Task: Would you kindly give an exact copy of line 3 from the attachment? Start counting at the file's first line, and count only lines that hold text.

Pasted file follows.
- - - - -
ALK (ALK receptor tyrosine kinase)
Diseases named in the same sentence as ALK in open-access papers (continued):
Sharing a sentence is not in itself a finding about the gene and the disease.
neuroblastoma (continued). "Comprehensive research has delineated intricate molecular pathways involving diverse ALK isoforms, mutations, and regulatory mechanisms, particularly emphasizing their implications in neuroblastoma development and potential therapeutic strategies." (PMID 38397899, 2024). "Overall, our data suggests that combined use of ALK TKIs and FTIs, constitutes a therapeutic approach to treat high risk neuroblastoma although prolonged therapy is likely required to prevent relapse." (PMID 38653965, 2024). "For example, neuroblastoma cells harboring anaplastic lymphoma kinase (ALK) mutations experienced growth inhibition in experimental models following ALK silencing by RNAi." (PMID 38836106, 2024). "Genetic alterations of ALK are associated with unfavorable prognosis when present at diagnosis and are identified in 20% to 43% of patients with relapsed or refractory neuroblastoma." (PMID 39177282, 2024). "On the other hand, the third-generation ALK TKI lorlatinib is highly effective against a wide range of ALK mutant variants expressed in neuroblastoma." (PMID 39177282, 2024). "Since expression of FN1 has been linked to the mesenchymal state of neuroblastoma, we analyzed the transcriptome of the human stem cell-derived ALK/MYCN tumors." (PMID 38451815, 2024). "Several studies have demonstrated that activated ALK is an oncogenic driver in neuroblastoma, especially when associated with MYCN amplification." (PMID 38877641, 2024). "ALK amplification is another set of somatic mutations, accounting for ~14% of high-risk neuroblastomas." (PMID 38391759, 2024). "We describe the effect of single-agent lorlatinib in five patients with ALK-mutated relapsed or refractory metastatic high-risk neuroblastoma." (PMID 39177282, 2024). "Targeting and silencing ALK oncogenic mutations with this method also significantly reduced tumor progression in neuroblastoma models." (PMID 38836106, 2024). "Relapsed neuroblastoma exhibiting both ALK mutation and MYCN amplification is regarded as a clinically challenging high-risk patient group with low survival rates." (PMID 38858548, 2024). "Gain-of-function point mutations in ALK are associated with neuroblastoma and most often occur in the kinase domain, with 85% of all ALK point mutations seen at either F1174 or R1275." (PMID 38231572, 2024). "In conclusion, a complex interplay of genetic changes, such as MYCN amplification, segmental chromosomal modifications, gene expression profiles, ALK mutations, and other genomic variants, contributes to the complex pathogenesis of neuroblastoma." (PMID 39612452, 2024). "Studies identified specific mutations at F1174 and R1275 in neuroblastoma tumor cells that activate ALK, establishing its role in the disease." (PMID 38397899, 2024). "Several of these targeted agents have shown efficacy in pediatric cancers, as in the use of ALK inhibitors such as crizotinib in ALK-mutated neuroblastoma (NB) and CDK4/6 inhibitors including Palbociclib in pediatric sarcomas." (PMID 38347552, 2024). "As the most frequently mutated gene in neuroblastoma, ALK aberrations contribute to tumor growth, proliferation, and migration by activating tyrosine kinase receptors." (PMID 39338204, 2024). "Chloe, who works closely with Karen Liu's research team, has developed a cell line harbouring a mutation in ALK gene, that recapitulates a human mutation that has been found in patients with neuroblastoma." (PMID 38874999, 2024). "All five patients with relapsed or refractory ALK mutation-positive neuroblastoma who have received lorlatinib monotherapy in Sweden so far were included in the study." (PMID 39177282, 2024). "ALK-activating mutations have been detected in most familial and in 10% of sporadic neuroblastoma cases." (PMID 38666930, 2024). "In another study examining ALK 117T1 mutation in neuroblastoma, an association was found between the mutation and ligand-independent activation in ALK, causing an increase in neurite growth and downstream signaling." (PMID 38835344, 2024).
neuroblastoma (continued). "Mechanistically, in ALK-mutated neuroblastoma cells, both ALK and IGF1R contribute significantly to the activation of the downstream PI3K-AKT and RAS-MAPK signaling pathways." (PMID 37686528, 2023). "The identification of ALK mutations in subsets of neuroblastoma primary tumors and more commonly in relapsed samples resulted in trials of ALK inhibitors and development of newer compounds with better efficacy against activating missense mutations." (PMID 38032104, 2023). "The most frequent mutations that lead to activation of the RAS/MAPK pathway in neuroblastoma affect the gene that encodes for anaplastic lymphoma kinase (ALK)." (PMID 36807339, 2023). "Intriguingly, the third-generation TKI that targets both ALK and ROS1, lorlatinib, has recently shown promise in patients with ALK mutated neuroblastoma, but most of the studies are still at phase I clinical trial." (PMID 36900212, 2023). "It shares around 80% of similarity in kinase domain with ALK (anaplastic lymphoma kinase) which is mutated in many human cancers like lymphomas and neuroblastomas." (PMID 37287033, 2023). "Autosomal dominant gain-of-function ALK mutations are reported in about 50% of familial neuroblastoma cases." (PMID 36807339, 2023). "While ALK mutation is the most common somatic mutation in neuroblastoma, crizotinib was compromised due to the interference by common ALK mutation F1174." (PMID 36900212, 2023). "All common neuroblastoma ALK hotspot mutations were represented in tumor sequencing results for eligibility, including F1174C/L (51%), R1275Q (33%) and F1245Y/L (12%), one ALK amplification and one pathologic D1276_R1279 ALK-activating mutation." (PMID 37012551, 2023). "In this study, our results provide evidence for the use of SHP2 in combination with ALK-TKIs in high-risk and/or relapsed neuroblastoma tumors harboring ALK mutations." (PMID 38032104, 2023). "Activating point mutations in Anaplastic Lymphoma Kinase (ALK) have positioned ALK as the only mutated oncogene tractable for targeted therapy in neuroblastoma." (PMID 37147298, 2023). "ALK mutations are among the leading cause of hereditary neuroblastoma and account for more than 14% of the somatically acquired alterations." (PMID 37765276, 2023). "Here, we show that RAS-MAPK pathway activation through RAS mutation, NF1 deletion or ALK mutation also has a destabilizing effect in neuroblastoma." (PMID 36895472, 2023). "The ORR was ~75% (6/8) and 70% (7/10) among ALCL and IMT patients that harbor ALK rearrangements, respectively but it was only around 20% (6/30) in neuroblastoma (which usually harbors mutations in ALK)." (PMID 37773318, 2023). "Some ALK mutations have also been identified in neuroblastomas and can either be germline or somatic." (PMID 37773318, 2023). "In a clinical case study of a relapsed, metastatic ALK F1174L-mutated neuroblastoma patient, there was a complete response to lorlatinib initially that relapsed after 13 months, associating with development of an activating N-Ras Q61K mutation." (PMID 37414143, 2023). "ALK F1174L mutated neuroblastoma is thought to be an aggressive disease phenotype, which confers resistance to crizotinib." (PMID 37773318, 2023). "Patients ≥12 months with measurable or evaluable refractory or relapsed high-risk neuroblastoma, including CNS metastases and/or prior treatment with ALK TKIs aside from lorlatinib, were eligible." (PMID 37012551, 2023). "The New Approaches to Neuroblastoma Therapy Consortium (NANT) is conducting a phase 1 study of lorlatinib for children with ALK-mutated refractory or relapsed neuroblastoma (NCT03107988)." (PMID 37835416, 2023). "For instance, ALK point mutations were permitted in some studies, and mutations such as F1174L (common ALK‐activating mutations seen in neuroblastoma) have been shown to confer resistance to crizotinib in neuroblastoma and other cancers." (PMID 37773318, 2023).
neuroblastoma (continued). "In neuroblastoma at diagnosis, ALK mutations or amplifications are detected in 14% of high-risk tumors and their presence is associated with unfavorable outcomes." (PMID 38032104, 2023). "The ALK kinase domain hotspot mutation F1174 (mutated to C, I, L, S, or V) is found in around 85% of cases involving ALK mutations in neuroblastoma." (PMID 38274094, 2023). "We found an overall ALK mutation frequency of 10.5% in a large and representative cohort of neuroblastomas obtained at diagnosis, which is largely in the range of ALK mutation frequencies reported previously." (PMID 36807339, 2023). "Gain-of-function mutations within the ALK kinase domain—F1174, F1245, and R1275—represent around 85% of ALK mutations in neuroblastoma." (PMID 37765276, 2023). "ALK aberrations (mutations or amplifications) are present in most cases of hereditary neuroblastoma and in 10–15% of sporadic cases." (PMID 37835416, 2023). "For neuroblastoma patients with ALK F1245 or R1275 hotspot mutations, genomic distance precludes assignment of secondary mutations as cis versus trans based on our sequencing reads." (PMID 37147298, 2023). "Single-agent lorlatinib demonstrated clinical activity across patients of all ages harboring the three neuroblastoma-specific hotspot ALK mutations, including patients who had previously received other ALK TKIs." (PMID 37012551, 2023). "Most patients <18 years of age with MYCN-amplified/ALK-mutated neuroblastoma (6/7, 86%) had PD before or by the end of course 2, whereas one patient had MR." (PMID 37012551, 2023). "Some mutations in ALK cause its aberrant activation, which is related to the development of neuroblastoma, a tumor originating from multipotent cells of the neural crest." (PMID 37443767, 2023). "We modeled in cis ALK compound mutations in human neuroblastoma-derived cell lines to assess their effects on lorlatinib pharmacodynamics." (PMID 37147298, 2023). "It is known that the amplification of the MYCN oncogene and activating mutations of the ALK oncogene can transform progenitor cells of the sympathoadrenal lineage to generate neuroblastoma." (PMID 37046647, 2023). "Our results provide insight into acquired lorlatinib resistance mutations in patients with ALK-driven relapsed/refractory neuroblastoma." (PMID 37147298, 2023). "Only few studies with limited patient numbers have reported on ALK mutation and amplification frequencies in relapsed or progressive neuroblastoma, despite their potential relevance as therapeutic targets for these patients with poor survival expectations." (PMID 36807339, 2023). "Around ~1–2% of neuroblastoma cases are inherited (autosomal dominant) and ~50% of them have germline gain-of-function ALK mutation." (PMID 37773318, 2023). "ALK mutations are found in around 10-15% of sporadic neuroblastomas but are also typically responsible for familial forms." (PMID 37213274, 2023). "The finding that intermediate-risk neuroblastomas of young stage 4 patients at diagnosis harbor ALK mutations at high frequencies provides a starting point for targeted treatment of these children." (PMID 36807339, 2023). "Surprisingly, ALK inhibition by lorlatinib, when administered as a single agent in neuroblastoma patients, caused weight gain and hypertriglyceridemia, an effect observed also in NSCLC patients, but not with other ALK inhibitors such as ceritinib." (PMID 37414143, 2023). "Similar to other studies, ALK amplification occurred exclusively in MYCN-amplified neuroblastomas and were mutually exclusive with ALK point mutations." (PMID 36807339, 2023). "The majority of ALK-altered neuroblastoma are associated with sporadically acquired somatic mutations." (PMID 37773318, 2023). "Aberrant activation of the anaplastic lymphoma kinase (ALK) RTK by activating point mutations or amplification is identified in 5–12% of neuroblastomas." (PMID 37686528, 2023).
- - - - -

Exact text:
Sharing a sentence is not in itself a finding about the gene and the disease.